Speed is vital when triaging COVID-19, as quick detection saves lives. When the WHO declared the SARS COV-2 outbreak a pandemic in early March, Delft Imaging Systems realised their CAD4TB technology used to detect tuberculosis could easily be adapted to triage COVID-19. By the end of the month, they had adapted their artificial intelligence software to be able to detect COVID-19 abnormalities in the lungs.
CAD4COVID supports triage in settings where resources are otherwise limited. It is the first AI software that has been proven to detect COVID-19 to the same level as human radiologists. The system is suitable for use in patients who present with moderate to severe respiratory symptoms. The system allocates a score between 0 and 100 to indicate the extent of the damage to the lungs caused by the novel coronavirus. Using a heat map the colour image quantifies the percentage of damage. So damaged tissue is displayed in yellow and red while healthy tissue shows up blue.
The CAD4COVID technology is based on a revolutionary system to diagnose tuberculosis CAD4TB developed by Dutch company Delft Imaging Systems in collaboration AI startup Thirona and the Radboud University in Nijmegen. The software can be used for digital X-rays or CT scans. By partnering with German company Smart Reporting, Thirona has made the CT software accessible to over 10,000 radiologists.
Throughout the corona crisis resources for testing and personal protective equipment have been scarce. Using CAD4COVID technology means patients with suspected COVID-19 can be triaged rapidly and safely, without have to wait for test results. It also saves medical staff time and enables them to track the progress of patients on the mend.
The CAD4COVID technology was first used at a hospital in the Netherlands’ worst-hit region Brabant. Since then the system has been helping hospitals and medical centres handle COVID patients as far as Peru, Canada and Hungary. In Ghana, CAD4COVID has been installed in 55 general hospitals with the help of the Netherlands Enterprise Agency through its Dutch Good Growth Fund (DGGF).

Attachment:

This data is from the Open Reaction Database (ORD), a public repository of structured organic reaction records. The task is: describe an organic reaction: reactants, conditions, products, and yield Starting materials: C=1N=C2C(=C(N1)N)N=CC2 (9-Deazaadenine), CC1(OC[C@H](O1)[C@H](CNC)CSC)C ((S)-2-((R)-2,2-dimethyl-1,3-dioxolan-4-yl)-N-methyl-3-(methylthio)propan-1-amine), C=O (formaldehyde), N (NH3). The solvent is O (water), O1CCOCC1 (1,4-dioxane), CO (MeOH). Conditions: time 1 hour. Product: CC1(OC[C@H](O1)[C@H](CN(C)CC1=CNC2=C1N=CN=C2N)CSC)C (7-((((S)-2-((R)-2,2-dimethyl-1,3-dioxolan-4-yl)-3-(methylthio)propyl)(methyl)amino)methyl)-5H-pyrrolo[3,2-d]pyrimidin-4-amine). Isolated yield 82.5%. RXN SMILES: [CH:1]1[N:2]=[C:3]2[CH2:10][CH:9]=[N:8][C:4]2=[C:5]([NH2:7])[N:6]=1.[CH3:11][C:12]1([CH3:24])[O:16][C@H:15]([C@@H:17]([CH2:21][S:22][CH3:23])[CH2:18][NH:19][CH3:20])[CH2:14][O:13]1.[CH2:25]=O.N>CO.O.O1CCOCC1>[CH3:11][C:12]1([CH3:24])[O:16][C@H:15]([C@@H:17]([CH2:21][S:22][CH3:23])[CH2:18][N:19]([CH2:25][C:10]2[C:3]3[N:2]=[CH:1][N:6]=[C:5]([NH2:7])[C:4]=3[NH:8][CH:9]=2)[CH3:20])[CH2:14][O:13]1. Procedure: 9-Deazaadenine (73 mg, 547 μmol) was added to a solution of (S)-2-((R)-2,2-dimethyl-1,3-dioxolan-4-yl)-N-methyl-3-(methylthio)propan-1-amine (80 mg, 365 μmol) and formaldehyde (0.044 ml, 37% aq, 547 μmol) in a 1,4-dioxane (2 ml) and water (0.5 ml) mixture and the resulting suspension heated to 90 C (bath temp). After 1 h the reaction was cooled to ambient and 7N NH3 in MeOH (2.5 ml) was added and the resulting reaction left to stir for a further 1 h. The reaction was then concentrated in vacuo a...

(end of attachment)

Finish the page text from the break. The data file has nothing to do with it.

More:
Mieke Flierhuis of DGGF at Netherlands Enterprise Agency explains, “Delft Imaging has developed an artificial intelligence tool to support the triage of covid-19 cases in resource-constrained settings. In close cooperation with the Ministry of Health in Ghana, CAD4COVID will be installed in 55 district hospitals across the country. CAD4COVID analyses images of the lungs and detects COVID-19 related abnormalities. The Netherlands Enterprise Agency, through its Dutch Good Growth Fund, supports this project.”
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The collaboration with the various hospitals and medical centres across the world will help to validate the technology. With the consent of the participants, the data produced and learnings will be used to constantly update the software.
To help save lives, Delft Imaging and Thirona have made use of the technology available across the world free-of-charge. If you work for a medical institution or hospital, you can click on the button below to join the programme.
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